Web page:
Here are a few examples of what you could think:

  • “I hope this person is having a good day.”
  • “I wish for this person to be successful in their work.”
  • “I hope this person enjoys a pleasant surprise.”
  • “I wish for this person to find true love.”
  • “I hope this person is mentally and physically well.”

Weekly habits

11. Declutter

A This article found a connection between the way wives talked about their homes and the level of stress they felt.

Those that talked more about the clutter tended to feel more stressed than those didn’t. While the affect wasn’t as strong for men, as the old saying goes, “happy wife happy life.”

While decluttering may seem overwhelming, if you just do a few minutes a day, you can have your space organized in no time.

Try these decluttering tips to help you reduce the amount of the clutter in your home.

12. Plan a trip

Not everyone likes to travel, but perhaps this study might make some of you reconsider it.

Two professors from South Korea conducted a study to see how travel affected happiness in 225 tourists.

The results showed that subjective well-being had not only increased 15 days before travel, but a month after travel.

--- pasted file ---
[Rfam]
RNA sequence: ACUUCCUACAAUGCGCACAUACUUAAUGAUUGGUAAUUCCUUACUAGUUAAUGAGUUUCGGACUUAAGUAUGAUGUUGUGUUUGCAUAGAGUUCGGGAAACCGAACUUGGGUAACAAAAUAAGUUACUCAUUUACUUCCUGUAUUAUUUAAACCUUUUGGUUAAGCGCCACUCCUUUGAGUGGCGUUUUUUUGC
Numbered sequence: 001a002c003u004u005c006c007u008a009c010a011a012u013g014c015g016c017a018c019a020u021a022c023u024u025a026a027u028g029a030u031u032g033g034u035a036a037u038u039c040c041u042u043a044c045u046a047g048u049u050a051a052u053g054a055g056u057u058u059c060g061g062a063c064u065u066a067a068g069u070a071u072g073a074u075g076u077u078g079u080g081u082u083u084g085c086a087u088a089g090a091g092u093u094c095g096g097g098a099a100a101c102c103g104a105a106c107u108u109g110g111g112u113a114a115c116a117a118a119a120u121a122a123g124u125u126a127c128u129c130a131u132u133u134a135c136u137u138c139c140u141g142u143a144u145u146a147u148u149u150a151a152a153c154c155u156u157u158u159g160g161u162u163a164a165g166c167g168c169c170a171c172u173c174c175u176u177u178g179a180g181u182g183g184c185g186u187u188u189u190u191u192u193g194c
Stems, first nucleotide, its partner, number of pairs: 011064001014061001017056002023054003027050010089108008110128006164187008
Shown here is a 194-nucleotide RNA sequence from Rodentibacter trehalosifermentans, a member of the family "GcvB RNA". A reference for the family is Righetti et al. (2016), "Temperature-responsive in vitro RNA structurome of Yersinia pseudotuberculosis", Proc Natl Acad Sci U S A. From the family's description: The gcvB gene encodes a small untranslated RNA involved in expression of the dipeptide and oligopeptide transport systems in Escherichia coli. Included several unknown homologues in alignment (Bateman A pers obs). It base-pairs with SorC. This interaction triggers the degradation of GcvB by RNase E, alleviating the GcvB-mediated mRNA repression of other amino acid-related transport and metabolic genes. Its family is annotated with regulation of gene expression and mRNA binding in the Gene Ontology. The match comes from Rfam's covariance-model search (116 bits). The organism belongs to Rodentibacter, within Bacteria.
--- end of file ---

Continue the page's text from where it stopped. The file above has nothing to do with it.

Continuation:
According to the study, a large part of it has to do with your expectation that your trip will be a happy one.

And then your actual satisfaction with your trip determines how much you feel happier in the time after you traveled.

You could try planning a trip you know you’d look forward to and then simply enjoy your time as much as possible.

13. Have good relationships

A Harvard Study found that good relationships were the single biggest predictor of whether someone was happy in life.

It’s also a key factor which predicted the longevity of life that people had. So not only do good relationships make you happy, they make you physically well too.

It’s not always easy having a good connection with people in life. We all have different tastes, desires, and needs in life.

Do your best to find people in your life that care for you, understand you, enjoy you, respect you, and are a positive energy in your life.

Perhaps more importantly, if you strive to be that type of person, you’ll be more likely to attract those type of people.

14. Limit phone use

Research in recent years has shown a connection between smartphone use and depression. Teens who spent more time on their phones tended to be more lonely and sad.

Unfortunately, tech companies have learned to keep people addicted through bright color designs, pinging sounds, and other questionable tactics.

I wrote an article on this topic that might help you have better control of your phone habit and be less stressed:  7 Powerful Ways To Break Your Phone Addiction and Have Freedom Again